Program: Collaborative Research Program for Alumni (CRA)

Field: Materials Engineering

Principal Investigator: Asst. Prof. Dr. Nathaporn Promros

Sending University: King Mongkut’s Institute of Technology Ladkrabang (KMITL)

Japanese Co-Investigator: Assoc. Prof. Dr. Tsuyoshi YOSHITAKE

Japanese University: Kyushu University

Year: 2014


According to the promising semiconducting properties, -FeSi2 that was epitaxially grown on Si substrates has received much attention to be employed as NIR photodetectors and photovoltaics. While researches on the formation of -FeSi2 thin films by a variety of preparation techniques have been actively conducted, there have been a few reports on the formation of pn-junctions and their application to photodetector. NC-FeSi2 comprised of crystallites with diameters ranging from 3 to 5 nm is also a novel semiconducting material for the similar application. However, there have ever been only few reports on such application base on NC-FeSi2 up to date. The purposes of this research are to study the preparation and characterization of -FeSi2 and NC-FeSi2 thin films and the heterojunctions comprised of semiconducting iron disilicide (-FeSi2 and NC-FeSi2) and Si by physical vapour deposition process, such as sputtering, pulsed laser deposition in order to employ them to NIR photodetectors and photovoltaics.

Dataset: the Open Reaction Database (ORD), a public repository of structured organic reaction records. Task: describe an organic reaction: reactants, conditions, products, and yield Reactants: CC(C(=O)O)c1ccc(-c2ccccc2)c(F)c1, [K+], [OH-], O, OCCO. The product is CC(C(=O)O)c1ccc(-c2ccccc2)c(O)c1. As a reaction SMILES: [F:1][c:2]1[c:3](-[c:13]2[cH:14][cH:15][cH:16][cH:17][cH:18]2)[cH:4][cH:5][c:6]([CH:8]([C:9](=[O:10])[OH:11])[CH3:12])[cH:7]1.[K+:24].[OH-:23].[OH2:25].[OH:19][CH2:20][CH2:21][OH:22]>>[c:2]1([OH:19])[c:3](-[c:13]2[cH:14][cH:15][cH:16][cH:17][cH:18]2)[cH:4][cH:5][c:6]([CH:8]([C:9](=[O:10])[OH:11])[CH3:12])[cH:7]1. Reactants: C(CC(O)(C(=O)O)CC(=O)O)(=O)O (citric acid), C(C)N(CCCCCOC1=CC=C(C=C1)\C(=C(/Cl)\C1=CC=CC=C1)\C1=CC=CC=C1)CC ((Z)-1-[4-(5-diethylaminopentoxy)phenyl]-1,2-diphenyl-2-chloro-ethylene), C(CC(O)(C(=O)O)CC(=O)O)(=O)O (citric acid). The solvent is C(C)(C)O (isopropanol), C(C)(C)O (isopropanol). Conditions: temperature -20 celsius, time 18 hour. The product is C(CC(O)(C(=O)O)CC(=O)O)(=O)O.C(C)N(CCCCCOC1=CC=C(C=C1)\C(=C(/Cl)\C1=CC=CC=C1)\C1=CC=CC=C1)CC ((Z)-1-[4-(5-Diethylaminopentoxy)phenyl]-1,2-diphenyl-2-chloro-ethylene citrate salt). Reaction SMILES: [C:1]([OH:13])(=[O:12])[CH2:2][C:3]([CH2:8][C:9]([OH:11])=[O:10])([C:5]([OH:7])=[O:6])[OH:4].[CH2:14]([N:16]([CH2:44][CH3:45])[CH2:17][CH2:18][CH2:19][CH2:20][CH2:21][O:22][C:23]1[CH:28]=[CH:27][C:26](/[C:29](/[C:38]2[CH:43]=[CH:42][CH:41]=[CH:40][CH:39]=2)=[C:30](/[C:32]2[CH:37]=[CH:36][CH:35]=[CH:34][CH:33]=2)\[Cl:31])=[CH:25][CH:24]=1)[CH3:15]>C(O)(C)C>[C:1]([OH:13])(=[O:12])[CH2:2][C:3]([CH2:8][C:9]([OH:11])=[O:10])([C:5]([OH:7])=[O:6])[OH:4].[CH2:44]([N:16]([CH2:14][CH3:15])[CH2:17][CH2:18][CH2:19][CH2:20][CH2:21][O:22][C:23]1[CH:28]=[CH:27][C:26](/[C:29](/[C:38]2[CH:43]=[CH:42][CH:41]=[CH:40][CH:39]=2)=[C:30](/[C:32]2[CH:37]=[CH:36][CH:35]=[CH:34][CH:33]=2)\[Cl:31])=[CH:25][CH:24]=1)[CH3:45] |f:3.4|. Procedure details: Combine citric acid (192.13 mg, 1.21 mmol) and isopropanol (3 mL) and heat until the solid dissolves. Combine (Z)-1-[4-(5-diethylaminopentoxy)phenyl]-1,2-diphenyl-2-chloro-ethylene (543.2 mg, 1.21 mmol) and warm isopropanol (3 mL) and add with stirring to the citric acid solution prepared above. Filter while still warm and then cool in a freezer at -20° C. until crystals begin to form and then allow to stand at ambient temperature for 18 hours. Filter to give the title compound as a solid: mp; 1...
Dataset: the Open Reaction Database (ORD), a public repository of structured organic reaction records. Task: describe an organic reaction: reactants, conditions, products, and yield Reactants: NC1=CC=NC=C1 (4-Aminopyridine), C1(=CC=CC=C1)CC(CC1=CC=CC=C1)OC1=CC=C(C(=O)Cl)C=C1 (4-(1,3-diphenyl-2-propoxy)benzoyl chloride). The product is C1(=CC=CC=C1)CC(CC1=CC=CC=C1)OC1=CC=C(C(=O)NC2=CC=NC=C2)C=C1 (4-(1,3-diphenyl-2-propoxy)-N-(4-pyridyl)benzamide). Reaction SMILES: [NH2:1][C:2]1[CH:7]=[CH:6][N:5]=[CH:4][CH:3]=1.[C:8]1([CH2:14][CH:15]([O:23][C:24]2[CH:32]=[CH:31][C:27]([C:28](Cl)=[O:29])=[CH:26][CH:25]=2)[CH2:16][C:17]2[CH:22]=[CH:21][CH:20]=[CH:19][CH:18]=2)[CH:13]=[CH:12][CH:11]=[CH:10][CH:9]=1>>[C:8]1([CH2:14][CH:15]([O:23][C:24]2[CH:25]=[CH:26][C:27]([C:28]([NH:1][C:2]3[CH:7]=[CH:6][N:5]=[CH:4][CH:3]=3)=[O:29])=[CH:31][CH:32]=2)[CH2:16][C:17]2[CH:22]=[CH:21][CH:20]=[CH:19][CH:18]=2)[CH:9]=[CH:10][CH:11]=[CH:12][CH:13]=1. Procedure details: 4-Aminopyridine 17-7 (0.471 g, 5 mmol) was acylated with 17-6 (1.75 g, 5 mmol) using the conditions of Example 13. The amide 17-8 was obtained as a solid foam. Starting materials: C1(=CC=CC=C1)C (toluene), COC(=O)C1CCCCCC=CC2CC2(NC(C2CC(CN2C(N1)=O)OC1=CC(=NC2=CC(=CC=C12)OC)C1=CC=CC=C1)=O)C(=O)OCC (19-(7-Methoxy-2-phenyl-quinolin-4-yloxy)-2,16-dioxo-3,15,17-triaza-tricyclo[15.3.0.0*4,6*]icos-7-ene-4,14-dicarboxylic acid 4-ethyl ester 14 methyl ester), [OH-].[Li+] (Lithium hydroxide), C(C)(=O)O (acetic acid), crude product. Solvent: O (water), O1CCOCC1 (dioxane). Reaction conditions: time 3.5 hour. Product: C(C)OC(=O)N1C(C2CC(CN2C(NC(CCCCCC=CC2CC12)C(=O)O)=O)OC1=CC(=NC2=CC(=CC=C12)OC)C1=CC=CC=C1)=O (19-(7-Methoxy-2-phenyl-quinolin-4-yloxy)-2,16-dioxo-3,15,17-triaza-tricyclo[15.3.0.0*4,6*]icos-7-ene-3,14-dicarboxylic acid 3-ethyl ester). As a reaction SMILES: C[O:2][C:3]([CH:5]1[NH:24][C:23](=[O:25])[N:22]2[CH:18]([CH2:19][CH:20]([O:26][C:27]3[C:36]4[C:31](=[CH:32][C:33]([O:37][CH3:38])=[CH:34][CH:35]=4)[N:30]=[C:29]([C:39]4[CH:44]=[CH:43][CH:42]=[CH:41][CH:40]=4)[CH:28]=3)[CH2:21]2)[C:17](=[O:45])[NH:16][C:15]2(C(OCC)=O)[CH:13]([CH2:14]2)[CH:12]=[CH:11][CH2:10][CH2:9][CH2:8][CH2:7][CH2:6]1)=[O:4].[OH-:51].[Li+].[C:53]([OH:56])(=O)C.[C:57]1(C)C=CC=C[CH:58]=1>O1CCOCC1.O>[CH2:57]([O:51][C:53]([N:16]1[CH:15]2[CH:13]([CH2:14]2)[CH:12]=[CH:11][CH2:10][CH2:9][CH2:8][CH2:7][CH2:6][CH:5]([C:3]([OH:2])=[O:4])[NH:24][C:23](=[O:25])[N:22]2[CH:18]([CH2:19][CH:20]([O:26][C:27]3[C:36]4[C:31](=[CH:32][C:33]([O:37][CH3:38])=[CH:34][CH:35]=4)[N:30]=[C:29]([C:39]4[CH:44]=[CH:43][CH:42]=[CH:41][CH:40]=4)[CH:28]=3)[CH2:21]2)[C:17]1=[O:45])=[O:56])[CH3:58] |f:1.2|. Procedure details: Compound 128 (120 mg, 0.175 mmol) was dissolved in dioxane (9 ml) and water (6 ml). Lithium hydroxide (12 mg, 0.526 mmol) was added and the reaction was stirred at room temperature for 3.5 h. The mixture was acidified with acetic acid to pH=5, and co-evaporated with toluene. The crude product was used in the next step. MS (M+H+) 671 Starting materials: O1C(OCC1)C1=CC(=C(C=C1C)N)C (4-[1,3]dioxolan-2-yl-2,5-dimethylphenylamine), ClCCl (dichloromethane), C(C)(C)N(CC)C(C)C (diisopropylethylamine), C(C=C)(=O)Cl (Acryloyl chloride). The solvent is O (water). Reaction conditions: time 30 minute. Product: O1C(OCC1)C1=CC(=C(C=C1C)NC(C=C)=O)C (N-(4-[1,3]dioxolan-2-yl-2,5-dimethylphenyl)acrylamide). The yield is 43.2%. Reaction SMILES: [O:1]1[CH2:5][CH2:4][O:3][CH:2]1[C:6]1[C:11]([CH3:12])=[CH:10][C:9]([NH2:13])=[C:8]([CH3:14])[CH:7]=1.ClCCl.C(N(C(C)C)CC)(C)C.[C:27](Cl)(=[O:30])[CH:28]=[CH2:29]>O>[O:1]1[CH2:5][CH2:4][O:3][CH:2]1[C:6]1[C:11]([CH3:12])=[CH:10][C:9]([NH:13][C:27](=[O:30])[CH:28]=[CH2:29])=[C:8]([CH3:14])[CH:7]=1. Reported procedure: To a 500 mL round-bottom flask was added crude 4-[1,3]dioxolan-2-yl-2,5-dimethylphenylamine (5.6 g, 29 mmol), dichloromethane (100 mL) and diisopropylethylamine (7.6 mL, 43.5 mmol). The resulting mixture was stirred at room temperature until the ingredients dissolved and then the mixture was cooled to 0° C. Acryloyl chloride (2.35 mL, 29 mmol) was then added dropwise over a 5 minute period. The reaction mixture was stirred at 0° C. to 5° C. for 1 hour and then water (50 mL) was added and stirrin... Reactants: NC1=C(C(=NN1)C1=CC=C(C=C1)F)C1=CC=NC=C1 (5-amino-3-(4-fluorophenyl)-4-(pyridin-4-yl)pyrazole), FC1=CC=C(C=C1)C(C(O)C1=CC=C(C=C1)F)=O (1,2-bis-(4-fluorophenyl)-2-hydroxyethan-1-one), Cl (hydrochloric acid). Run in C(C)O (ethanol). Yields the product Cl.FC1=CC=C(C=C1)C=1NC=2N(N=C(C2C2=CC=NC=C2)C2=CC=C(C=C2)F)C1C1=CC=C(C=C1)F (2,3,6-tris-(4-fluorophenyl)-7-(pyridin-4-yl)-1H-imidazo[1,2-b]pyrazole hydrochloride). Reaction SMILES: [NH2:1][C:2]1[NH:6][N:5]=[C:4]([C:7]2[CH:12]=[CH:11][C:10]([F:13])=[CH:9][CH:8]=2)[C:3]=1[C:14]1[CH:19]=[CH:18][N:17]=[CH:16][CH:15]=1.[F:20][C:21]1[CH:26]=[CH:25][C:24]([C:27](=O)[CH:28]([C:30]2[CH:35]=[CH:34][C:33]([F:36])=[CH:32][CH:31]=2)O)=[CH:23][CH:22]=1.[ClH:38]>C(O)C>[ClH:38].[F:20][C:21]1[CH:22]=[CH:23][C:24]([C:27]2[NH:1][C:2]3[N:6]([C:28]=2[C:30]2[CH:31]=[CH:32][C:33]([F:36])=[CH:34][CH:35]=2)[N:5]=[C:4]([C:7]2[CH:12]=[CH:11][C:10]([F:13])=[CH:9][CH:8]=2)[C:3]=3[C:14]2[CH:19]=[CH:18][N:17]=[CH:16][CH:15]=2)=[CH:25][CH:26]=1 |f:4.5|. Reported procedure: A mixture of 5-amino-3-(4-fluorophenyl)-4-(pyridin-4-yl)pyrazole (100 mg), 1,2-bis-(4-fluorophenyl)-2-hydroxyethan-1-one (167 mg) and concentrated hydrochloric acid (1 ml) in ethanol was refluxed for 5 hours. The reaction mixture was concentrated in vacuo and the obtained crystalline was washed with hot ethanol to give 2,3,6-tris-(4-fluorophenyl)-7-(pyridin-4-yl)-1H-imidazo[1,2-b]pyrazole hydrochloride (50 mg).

Increase a number of members for my research group in Thailand. I can create a new research group for semiconducting FeSi2 in Thailand and contribute knowledge concerning this material to the students. The use of new ecologically friendly semiconducting materials, such as FeSi2 and NCFeSi2, for producing of thin film photovoltaic cells would provide attractive solution to overcome the conventional photovoltaic production problems, especially their full potentialities in terms of lowcost technology and high conversion efficiency that could be demonstrated. The industrial adoption of ecologically friendly production techniques, such as sputtering, has brought the advantage of high quality and very high throughput. In addition, the use of nanocrystalline materials such as NCFeSi2 and NCSi is foreseen as an alternative to aSi in industrial applications particularly in photovoltaic cells and the development of photodiodes operating over a wide range of energies.